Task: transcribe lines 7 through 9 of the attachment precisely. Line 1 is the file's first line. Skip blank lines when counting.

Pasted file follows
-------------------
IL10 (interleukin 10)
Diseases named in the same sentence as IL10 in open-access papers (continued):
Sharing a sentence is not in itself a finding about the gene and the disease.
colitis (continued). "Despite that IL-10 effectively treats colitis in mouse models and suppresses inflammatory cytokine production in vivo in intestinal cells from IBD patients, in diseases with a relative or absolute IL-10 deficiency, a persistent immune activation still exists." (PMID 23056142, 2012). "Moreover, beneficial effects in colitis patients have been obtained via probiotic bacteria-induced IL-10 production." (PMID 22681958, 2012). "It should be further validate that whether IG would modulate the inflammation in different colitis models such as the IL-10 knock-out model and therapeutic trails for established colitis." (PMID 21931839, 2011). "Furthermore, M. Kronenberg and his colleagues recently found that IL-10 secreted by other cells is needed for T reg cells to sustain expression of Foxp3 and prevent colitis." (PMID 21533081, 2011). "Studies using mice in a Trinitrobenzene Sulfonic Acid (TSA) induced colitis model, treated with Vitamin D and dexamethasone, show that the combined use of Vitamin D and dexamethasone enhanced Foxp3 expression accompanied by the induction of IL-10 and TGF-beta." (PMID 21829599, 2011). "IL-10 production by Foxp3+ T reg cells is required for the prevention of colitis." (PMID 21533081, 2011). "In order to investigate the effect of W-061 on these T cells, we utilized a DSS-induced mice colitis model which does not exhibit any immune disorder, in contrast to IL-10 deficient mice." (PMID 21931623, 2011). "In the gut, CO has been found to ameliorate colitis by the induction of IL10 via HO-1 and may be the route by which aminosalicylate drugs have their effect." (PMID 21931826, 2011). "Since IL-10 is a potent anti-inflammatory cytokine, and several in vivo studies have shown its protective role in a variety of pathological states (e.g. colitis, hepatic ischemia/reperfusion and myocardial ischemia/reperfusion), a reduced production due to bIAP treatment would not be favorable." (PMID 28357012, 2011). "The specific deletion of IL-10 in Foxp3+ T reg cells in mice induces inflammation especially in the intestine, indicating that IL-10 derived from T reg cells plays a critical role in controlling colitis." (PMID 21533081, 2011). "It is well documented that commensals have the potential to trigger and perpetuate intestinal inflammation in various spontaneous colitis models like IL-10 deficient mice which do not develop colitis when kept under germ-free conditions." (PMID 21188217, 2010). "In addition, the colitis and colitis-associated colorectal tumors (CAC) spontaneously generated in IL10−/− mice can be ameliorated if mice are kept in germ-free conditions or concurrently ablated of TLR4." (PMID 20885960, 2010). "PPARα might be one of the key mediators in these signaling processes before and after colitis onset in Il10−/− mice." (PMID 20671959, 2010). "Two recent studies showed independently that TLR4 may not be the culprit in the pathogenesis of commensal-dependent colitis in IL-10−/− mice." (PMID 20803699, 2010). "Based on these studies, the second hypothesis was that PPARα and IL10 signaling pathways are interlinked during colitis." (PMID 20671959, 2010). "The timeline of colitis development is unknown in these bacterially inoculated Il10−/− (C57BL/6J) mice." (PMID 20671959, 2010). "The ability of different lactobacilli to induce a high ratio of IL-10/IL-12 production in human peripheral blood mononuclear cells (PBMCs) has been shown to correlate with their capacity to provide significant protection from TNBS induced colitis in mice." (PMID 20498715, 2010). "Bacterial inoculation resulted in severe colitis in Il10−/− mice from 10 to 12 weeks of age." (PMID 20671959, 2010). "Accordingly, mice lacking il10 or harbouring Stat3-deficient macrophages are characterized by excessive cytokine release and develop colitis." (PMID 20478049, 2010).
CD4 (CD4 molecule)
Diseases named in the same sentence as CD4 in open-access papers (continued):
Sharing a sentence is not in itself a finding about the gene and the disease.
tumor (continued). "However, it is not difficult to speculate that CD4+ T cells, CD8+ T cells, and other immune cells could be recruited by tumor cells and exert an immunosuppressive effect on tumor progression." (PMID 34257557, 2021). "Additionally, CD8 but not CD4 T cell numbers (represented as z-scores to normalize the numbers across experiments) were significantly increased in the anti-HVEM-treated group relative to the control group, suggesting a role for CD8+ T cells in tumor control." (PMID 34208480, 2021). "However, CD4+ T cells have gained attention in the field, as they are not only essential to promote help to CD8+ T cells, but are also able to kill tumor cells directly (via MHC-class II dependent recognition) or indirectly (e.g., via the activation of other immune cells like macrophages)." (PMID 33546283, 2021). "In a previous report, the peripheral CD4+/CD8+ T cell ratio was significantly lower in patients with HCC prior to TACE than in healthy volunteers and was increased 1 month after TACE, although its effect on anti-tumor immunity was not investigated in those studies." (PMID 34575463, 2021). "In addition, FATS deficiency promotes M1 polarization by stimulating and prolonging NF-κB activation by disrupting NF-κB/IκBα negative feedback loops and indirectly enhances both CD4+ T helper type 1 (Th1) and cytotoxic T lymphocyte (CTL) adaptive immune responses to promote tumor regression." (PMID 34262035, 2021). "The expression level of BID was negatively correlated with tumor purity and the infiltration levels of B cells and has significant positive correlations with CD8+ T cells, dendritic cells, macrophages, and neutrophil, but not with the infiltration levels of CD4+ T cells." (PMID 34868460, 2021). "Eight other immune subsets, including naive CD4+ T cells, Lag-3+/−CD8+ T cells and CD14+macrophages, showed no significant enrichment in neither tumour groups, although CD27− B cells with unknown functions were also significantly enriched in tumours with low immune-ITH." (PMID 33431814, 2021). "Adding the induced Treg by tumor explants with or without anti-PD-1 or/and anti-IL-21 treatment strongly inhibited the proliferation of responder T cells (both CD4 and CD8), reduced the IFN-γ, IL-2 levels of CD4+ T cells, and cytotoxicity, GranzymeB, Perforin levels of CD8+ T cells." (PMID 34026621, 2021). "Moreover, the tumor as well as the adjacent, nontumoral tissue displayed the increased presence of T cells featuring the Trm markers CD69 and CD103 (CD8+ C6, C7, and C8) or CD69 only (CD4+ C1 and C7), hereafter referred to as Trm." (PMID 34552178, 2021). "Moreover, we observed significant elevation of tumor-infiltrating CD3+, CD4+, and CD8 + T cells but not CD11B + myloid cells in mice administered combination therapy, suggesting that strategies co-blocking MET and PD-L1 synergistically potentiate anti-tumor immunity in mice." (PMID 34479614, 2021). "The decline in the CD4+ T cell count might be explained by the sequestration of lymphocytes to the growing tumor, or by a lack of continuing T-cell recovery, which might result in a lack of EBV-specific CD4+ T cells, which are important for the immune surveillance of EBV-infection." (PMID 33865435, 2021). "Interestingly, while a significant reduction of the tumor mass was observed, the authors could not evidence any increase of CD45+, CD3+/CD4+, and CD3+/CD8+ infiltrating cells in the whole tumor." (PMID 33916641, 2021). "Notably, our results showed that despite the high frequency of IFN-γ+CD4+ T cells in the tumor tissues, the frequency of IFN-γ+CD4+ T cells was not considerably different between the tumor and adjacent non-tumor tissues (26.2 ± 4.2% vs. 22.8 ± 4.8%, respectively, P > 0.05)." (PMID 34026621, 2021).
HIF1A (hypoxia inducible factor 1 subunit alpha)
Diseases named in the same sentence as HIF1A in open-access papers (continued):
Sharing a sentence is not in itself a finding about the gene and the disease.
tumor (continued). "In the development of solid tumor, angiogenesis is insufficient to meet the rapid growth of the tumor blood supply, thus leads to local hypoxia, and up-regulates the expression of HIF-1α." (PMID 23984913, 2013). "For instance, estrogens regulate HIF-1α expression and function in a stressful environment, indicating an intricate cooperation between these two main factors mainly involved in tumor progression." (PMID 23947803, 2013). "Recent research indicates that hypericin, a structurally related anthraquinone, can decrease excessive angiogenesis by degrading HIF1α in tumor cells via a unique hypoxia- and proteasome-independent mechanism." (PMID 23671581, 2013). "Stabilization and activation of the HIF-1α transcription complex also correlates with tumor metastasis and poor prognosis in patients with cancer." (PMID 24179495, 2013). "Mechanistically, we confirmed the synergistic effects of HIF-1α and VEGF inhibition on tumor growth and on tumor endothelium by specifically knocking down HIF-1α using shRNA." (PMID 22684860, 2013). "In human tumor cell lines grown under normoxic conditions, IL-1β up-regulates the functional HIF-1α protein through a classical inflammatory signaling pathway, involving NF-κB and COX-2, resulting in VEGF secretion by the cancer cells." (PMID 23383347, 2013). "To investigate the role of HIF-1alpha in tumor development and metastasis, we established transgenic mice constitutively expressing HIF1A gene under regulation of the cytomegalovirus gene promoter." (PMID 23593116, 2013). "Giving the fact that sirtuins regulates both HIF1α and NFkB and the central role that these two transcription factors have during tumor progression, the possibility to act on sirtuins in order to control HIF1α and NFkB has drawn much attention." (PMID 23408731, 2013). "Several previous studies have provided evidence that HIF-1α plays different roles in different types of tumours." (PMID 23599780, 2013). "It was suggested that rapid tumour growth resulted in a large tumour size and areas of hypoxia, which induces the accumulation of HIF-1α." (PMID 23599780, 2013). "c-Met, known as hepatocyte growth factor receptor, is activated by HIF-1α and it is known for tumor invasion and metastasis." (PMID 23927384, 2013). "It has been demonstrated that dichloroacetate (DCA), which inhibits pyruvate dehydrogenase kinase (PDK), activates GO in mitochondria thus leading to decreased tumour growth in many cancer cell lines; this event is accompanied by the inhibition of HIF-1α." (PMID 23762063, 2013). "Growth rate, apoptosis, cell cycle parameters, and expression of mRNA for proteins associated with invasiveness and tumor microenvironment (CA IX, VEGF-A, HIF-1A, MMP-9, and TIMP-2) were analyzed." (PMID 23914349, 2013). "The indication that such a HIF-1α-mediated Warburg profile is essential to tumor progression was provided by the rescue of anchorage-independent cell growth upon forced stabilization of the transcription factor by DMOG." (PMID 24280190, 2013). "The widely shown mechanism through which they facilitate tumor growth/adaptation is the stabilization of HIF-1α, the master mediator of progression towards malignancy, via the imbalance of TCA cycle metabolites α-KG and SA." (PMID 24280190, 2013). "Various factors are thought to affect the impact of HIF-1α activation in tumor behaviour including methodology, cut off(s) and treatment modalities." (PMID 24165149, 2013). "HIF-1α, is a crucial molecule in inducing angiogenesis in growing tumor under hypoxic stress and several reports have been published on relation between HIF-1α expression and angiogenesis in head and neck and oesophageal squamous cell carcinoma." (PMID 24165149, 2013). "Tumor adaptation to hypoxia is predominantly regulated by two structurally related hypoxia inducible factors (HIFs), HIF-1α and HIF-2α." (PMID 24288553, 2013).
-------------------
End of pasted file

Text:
Sharing a sentence is not in itself a finding about the gene and the disease.
tumor (continued). "However, it is not difficult to speculate that CD4+ T cells, CD8+ T cells, and other immune cells could be recruited by tumor cells and exert an immunosuppressive effect on tumor progression." (PMID 34257557, 2021). "Additionally, CD8 but not CD4 T cell numbers (represented as z-scores to normalize the numbers across experiments) were significantly increased in the anti-HVEM-treated group relative to the control group, suggesting a role for CD8+ T cells in tumor control." (PMID 34208480, 2021). "However, CD4+ T cells have gained attention in the field, as they are not only essential to promote help to CD8+ T cells, but are also able to kill tumor cells directly (via MHC-class II dependent recognition) or indirectly (e.g., via the activation of other immune cells like macrophages)." (PMID 33546283, 2021). "In a previous report, the peripheral CD4+/CD8+ T cell ratio was significantly lower in patients with HCC prior to TACE than in healthy volunteers and was increased 1 month after TACE, although its effect on anti-tumor immunity was not investigated in those studies." (PMID 34575463, 2021). "In addition, FATS deficiency promotes M1 polarization by stimulating and prolonging NF-κB activation by disrupting NF-κB/IκBα negative feedback loops and indirectly enhances both CD4+ T helper type 1 (Th1) and cytotoxic T lymphocyte (CTL) adaptive immune responses to promote tumor regression." (PMID 34262035, 2021). "The expression level of BID was negatively correlated with tumor purity and the infiltration levels of B cells and has significant positive correlations with CD8+ T cells, dendritic cells, macrophages, and neutrophil, but not with the infiltration levels of CD4+ T cells." (PMID 34868460, 2021). "Eight other immune subsets, including naive CD4+ T cells, Lag-3+/−CD8+ T cells and CD14+macrophages, showed no significant enrichment in neither tumour groups, although CD27− B cells with unknown functions were also significantly enriched in tumours with low immune-ITH." (PMID 33431814, 2021). "Adding the induced Treg by tumor explants with or without anti-PD-1 or/and anti-IL-21 treatment strongly inhibited the proliferation of responder T cells (both CD4 and CD8), reduced the IFN-γ, IL-2 levels of CD4+ T cells, and cytotoxicity, GranzymeB, Perforin levels of CD8+ T cells." (PMID 34026621, 2021). "Moreover, the tumor as well as the adjacent, nontumoral tissue displayed the increased presence of T cells featuring the Trm markers CD69 and CD103 (CD8+ C6, C7, and C8) or CD69 only (CD4+ C1 and C7), hereafter referred to as Trm." (PMID 34552178, 2021). "Moreover, we observed significant elevation of tumor-infiltrating CD3+, CD4+, and CD8 + T cells but not CD11B + myloid cells in mice administered combination therapy, suggesting that strategies co-blocking MET and PD-L1 synergistically potentiate anti-tumor immunity in mice." (PMID 34479614, 2021). "The decline in the CD4+ T cell count might be explained by the sequestration of lymphocytes to the growing tumor, or by a lack of continuing T-cell recovery, which might result in a lack of EBV-specific CD4+ T cells, which are important for the immune surveillance of EBV-infection." (PMID 33865435, 2021). "Interestingly, while a significant reduction of the tumor mass was observed, the authors could not evidence any increase of CD45+, CD3+/CD4+, and CD3+/CD8+ infiltrating cells in the whole tumor." (PMID 33916641, 2021). "Notably, our results showed that despite the high frequency of IFN-γ+CD4+ T cells in the tumor tissues, the frequency of IFN-γ+CD4+ T cells was not considerably different between the tumor and adjacent non-tumor tissues (26.2 ± 4.2% vs. 22.8 ± 4.8%, respectively, P > 0.05)." (PMID 34026621, 2021).
HIF1A (hypoxia inducible factor 1 subunit alpha)